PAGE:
Abstract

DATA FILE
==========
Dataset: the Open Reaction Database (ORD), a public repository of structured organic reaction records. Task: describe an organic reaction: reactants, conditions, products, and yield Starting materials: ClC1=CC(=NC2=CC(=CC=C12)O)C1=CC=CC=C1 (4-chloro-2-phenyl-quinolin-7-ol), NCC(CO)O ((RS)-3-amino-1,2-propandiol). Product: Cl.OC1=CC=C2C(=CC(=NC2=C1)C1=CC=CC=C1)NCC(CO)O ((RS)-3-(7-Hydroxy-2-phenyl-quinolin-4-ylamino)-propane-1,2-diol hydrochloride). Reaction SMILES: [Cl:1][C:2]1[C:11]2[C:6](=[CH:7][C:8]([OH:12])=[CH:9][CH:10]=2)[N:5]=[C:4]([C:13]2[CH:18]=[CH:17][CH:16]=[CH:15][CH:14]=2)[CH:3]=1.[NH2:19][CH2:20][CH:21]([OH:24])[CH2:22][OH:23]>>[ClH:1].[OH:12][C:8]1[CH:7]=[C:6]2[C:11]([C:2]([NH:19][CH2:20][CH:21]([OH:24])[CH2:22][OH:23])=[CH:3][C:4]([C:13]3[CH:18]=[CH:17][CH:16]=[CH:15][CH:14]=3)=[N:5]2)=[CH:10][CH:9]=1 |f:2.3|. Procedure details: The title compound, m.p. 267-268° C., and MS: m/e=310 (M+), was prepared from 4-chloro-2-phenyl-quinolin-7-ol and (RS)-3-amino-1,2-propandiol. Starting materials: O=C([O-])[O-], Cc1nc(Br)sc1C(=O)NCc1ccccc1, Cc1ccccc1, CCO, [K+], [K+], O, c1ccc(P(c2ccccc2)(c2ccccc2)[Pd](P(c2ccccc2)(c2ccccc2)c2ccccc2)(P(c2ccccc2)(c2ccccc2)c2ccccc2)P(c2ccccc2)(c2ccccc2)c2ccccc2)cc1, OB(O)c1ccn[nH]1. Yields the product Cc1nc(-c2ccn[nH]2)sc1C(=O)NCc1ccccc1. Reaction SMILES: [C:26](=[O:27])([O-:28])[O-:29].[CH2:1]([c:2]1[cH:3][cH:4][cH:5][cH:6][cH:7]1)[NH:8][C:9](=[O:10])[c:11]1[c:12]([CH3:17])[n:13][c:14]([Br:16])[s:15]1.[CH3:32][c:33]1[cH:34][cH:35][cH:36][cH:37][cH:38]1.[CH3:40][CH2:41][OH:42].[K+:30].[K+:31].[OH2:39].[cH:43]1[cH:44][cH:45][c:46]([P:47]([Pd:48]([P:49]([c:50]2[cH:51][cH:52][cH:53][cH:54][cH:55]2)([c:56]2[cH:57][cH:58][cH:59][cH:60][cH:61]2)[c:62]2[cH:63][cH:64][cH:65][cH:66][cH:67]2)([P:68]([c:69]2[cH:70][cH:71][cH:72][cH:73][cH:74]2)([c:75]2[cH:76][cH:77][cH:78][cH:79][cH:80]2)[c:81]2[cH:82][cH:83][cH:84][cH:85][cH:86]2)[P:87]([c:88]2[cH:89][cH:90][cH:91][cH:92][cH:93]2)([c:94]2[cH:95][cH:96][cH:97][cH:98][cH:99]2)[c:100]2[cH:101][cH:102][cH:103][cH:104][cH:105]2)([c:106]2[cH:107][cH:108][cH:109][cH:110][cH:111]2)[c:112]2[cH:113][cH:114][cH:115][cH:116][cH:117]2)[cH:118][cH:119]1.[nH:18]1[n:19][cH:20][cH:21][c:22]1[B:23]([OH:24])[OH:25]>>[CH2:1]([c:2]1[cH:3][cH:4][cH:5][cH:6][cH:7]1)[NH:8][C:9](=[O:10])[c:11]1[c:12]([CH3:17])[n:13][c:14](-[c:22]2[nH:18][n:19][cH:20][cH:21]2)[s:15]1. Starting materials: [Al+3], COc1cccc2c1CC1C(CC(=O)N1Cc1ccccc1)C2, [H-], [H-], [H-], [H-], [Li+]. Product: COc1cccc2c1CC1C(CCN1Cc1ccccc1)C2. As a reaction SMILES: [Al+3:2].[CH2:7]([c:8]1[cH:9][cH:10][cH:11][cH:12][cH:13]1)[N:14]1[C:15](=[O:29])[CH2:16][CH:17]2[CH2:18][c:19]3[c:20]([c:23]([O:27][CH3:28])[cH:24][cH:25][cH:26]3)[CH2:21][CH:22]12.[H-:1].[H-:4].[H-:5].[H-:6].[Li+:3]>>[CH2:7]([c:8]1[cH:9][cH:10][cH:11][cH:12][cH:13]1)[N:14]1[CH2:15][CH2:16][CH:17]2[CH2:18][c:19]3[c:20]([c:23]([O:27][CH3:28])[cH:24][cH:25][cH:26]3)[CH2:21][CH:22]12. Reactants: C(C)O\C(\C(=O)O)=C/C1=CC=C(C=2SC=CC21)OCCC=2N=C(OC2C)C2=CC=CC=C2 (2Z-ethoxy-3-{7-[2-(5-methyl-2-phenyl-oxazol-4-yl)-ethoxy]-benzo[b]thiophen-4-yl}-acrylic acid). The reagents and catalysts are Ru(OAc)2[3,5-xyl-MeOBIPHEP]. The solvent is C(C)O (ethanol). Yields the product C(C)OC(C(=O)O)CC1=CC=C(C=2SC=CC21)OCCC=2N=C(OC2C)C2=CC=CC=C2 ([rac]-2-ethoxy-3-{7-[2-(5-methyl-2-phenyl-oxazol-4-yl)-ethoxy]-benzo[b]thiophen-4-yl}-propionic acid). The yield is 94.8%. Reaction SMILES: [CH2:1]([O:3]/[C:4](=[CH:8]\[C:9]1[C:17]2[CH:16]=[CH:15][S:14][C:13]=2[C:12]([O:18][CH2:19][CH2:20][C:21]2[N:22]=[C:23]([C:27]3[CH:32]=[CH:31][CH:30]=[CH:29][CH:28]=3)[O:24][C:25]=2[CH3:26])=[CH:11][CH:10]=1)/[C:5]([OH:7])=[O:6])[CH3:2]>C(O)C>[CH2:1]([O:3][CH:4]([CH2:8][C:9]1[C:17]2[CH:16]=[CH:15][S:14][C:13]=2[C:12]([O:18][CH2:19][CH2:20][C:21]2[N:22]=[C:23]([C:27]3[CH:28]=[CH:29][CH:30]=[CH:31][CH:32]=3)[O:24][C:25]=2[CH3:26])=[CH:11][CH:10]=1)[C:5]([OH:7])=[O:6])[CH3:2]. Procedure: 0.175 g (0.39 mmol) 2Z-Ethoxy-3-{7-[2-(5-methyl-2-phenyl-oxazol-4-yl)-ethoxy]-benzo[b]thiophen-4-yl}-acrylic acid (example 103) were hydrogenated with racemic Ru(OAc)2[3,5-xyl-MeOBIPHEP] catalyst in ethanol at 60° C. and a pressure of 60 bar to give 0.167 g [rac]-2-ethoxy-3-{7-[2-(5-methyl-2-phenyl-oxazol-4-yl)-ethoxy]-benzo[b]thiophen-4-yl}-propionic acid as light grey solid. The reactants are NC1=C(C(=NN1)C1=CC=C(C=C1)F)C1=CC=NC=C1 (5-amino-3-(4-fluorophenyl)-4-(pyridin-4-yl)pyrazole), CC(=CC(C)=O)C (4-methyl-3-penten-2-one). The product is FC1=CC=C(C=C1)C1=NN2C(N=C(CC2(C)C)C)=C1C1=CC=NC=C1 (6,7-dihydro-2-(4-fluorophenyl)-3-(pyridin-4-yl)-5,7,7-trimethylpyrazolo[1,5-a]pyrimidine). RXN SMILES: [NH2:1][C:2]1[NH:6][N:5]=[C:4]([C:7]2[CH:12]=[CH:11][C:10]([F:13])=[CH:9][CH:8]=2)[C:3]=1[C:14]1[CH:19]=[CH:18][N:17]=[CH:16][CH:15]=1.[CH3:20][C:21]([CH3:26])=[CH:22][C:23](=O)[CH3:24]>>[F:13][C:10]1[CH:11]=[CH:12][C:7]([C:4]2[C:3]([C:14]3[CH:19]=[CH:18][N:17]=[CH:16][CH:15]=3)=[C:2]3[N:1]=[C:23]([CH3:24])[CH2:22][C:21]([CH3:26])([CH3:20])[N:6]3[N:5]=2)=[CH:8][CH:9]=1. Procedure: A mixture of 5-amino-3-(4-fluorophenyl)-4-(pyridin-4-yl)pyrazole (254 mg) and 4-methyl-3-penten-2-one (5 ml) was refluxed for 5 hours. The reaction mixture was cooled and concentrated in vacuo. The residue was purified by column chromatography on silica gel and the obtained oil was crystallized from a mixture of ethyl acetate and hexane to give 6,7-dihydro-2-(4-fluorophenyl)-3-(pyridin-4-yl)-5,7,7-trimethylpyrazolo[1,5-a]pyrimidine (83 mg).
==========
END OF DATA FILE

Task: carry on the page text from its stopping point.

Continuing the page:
Since 1970, the fraction of mixed-race black-white births has increased nearly ninefold. This paper describes basic facts about the behaviors and outcomes of black-white mixed-race individuals. Unsurprisingly, on a host of background and achievement characteristics, as well as adult outcomes, mixed-race individuals fall in between whites and blacks. When it comes to engaging in risky and antisocial adolescent behavior, however, mixed-race adolescents are stark outliers compared to both blacks and whites. We argue that these behavioral patterns are most consistent with a two-sector Roy model, in which mixed-race adolescents, not having a predetermined peer group, engage in more risky behaviors in order to be accepted.

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